Wednesday, December 24, 2014

Mother and Child as tribal symbols: African Mursi vs European German

Today, the day before we celebrate the birth of Christ, I was listening to an NPR report about paintings of the Virgin Mary, surely the Western symbol for our collective mother. 

Just at that moment I happened to be scanning a film photograph I took of this Mursi tribe mother breast feeding her child in remote Ethiopia. 

A Mursi tribe Mother breast feeding her child while finishing a clay lip plate. The lip plate has become the iconic tourist symbol for the Mursi tribe in Omo River Valley, Ethiopia.
Visually, I couldn't help but juxtaposition images like Hans Baldung's 16th century painting—which sold for more that $300,000 a couple of years ago, with the tender photo of the Mursi mother in Ethiopia.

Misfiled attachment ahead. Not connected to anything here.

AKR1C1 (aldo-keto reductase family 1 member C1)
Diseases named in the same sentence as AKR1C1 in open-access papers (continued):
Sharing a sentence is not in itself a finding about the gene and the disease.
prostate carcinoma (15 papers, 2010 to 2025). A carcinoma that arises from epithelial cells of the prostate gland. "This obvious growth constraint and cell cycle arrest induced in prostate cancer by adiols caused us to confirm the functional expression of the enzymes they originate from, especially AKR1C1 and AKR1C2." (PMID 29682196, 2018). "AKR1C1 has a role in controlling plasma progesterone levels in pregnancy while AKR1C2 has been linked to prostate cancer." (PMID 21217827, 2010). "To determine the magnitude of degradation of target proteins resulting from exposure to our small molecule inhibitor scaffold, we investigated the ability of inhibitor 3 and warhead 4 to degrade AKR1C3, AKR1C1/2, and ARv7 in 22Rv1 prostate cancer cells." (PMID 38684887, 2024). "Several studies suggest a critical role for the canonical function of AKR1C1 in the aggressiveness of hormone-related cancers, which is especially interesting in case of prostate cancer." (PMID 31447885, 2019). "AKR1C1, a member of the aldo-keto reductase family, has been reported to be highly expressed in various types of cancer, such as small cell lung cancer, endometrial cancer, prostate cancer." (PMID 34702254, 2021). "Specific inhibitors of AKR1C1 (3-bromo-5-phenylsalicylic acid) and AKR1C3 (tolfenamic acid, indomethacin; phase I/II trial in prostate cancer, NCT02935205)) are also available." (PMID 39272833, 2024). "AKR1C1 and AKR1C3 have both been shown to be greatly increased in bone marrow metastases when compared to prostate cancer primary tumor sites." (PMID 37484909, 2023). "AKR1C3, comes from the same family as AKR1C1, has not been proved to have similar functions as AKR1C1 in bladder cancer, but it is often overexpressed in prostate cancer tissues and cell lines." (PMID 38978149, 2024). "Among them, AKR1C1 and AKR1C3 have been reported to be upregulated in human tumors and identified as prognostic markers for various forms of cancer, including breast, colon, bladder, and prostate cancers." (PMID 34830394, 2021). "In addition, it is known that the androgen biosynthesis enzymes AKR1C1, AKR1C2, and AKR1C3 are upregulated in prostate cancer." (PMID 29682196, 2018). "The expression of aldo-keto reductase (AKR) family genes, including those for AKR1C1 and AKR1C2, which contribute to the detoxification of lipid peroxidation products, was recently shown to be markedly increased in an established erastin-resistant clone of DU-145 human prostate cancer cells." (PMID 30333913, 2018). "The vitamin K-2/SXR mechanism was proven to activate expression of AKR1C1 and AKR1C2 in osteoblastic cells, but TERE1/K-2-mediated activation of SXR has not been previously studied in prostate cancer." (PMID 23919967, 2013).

The Virgin as Queen of Heaven by German-born Hans Baldung, also called Grien, I believe painted in 1517. This oil on wood panel was auctioned for more than $300,000. Oh, isn't this painting dripping with iconic symbols with the crown, angel and  halo.

While German-born Baldung's image is definitely Western Christian, interestingly, the religion in Ethiopia predates the painting by about 1400 years.  While the exact date is difficult to pin, Christianity in Ethiopia dates at least back to the 1st century AD and was even declared the state religion in 330 AD.

Count the ways both images burst with cultural symbols.

All images copyright ©Janis Miglavs 2014

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